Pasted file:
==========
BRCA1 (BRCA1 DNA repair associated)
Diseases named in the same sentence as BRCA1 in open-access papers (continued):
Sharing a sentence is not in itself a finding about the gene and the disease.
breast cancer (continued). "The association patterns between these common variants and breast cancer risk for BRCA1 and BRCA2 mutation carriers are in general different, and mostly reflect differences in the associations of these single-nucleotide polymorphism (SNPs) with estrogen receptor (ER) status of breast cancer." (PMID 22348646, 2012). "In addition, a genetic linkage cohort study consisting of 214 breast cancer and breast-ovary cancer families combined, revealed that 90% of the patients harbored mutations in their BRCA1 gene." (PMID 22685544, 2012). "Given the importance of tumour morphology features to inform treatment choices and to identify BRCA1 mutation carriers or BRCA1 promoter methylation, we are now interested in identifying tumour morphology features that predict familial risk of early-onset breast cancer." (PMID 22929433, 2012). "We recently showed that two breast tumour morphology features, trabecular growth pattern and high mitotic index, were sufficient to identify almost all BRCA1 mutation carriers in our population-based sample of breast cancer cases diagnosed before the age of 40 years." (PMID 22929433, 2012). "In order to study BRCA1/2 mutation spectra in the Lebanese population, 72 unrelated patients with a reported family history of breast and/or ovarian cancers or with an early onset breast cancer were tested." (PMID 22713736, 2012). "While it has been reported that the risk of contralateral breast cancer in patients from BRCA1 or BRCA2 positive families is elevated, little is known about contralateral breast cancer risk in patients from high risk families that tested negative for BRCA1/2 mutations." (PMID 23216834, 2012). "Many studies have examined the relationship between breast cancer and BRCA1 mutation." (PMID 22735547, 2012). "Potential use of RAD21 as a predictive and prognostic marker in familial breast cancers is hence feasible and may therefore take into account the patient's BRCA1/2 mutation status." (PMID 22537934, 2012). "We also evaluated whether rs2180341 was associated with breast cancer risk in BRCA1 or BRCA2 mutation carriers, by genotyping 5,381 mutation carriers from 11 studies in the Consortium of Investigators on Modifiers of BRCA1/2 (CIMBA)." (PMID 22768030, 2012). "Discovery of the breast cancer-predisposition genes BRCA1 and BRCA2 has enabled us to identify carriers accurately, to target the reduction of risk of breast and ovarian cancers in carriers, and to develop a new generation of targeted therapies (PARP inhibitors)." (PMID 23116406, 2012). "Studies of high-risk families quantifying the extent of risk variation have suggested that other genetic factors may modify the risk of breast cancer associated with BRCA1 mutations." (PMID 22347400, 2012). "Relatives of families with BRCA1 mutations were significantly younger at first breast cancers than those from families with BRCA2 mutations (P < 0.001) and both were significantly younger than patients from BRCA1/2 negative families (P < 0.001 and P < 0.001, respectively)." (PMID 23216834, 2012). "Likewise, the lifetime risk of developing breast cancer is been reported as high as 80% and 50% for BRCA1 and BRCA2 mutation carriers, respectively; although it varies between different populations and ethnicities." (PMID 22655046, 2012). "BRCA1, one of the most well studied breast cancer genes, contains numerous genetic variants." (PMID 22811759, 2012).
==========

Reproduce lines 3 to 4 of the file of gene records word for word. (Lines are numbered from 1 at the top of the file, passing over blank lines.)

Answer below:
Sharing a sentence is not in itself a finding about the gene and the disease.
breast cancer (continued). "The association patterns between these common variants and breast cancer risk for BRCA1 and BRCA2 mutation carriers are in general different, and mostly reflect differences in the associations of these single-nucleotide polymorphism (SNPs) with estrogen receptor (ER) status of breast cancer." (PMID 22348646, 2012). "In addition, a genetic linkage cohort study consisting of 214 breast cancer and breast-ovary cancer families combined, revealed that 90% of the patients harbored mutations in their BRCA1 gene." (PMID 22685544, 2012). "Given the importance of tumour morphology features to inform treatment choices and to identify BRCA1 mutation carriers or BRCA1 promoter methylation, we are now interested in identifying tumour morphology features that predict familial risk of early-onset breast cancer." (PMID 22929433, 2012). "We recently showed that two breast tumour morphology features, trabecular growth pattern and high mitotic index, were sufficient to identify almost all BRCA1 mutation carriers in our population-based sample of breast cancer cases diagnosed before the age of 40 years." (PMID 22929433, 2012). "In order to study BRCA1/2 mutation spectra in the Lebanese population, 72 unrelated patients with a reported family history of breast and/or ovarian cancers or with an early onset breast cancer were tested." (PMID 22713736, 2012). "While it has been reported that the risk of contralateral breast cancer in patients from BRCA1 or BRCA2 positive families is elevated, little is known about contralateral breast cancer risk in patients from high risk families that tested negative for BRCA1/2 mutations." (PMID 23216834, 2012). "Many studies have examined the relationship between breast cancer and BRCA1 mutation." (PMID 22735547, 2012). "Potential use of RAD21 as a predictive and prognostic marker in familial breast cancers is hence feasible and may therefore take into account the patient's BRCA1/2 mutation status." (PMID 22537934, 2012). "We also evaluated whether rs2180341 was associated with breast cancer risk in BRCA1 or BRCA2 mutation carriers, by genotyping 5,381 mutation carriers from 11 studies in the Consortium of Investigators on Modifiers of BRCA1/2 (CIMBA)." (PMID 22768030, 2012). "Discovery of the breast cancer-predisposition genes BRCA1 and BRCA2 has enabled us to identify carriers accurately, to target the reduction of risk of breast and ovarian cancers in carriers, and to develop a new generation of targeted therapies (PARP inhibitors)." (PMID 23116406, 2012). "Studies of high-risk families quantifying the extent of risk variation have suggested that other genetic factors may modify the risk of breast cancer associated with BRCA1 mutations." (PMID 22347400, 2012). "Relatives of families with BRCA1 mutations were significantly younger at first breast cancers than those from families with BRCA2 mutations (P < 0.001) and both were significantly younger than patients from BRCA1/2 negative families (P < 0.001 and P < 0.001, respectively)." (PMID 23216834, 2012). "Likewise, the lifetime risk of developing breast cancer is been reported as high as 80% and 50% for BRCA1 and BRCA2 mutation carriers, respectively; although it varies between different populations and ethnicities." (PMID 22655046, 2012). "BRCA1, one of the most well studied breast cancer genes, contains numerous genetic variants." (PMID 22811759, 2012).